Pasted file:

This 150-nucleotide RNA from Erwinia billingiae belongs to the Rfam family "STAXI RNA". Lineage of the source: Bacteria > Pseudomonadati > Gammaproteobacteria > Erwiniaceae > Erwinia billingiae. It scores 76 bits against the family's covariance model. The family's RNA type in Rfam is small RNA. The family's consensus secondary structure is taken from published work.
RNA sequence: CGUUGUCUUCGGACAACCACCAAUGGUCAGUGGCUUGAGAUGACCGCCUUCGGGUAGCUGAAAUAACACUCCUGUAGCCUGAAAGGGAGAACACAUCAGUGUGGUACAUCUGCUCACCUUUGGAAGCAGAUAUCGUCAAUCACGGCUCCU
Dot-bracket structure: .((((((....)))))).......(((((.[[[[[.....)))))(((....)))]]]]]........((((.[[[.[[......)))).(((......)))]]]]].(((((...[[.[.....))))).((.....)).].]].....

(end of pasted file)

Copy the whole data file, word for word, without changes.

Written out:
This 150-nucleotide RNA from Erwinia billingiae belongs to the Rfam family "STAXI RNA". Lineage of the source: Bacteria > Pseudomonadati > Gammaproteobacteria > Erwiniaceae > Erwinia billingiae. It scores 76 bits against the family's covariance model. The family's RNA type in Rfam is small RNA. The family's consensus secondary structure is taken from published work.
RNA sequence: CGUUGUCUUCGGACAACCACCAAUGGUCAGUGGCUUGAGAUGACCGCCUUCGGGUAGCUGAAAUAACACUCCUGUAGCCUGAAAGGGAGAACACAUCAGUGUGGUACAUCUGCUCACCUUUGGAAGCAGAUAUCGUCAAUCACGGCUCCU
Dot-bracket structure: .((((((....)))))).......(((((.[[[[[.....)))))(((....)))]]]]]........((((.[[[.[[......)))).(((......)))]]]]].(((((...[[.[.....))))).((.....)).].]].....